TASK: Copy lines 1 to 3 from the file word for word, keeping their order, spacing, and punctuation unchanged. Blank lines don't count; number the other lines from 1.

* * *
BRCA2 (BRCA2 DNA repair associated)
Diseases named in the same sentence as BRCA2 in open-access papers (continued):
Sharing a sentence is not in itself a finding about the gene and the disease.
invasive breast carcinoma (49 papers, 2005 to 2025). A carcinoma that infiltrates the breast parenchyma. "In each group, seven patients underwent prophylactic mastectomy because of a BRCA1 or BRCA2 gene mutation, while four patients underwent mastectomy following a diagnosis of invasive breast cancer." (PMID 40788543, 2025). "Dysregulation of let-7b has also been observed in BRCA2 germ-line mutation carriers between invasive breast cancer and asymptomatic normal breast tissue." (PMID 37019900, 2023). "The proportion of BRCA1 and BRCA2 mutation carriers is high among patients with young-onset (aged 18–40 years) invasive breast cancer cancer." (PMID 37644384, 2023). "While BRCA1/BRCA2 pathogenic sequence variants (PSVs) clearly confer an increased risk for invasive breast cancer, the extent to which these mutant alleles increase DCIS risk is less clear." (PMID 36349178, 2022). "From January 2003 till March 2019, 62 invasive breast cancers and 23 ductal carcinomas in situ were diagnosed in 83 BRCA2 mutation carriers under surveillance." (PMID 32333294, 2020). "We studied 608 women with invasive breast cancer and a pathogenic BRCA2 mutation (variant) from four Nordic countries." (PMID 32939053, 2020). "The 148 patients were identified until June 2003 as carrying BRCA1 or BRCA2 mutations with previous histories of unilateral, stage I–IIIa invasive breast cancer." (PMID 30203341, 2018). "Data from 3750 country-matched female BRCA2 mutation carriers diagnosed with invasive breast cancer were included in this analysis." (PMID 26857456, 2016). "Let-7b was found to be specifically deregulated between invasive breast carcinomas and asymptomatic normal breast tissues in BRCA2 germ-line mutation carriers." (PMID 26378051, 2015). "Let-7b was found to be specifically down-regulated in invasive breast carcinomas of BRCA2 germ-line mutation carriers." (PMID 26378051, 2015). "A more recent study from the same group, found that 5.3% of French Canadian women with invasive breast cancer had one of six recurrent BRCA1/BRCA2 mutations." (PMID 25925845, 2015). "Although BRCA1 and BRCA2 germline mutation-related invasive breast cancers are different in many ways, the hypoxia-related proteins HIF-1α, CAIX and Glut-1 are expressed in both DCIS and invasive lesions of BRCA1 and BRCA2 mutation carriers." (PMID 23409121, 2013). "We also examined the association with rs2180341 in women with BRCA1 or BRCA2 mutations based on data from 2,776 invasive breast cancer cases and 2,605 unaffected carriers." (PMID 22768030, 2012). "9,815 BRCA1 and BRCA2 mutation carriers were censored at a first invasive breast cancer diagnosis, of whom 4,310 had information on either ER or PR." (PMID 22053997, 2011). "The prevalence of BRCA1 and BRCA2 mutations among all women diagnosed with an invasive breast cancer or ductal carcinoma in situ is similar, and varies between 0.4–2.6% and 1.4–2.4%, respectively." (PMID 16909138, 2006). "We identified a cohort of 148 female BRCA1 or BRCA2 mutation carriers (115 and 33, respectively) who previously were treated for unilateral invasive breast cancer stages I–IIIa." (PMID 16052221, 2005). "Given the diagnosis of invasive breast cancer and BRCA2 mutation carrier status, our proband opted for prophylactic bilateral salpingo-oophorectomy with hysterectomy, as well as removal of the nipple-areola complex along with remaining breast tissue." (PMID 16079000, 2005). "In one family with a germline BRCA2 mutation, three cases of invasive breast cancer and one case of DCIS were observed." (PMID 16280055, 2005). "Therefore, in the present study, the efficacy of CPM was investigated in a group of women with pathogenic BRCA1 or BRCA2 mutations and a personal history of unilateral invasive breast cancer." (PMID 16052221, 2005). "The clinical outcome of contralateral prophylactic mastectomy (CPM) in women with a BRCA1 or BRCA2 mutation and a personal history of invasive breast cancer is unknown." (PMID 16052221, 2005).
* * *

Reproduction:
BRCA2 (BRCA2 DNA repair associated)
Diseases named in the same sentence as BRCA2 in open-access papers (continued):
Sharing a sentence is not in itself a finding about the gene and the disease.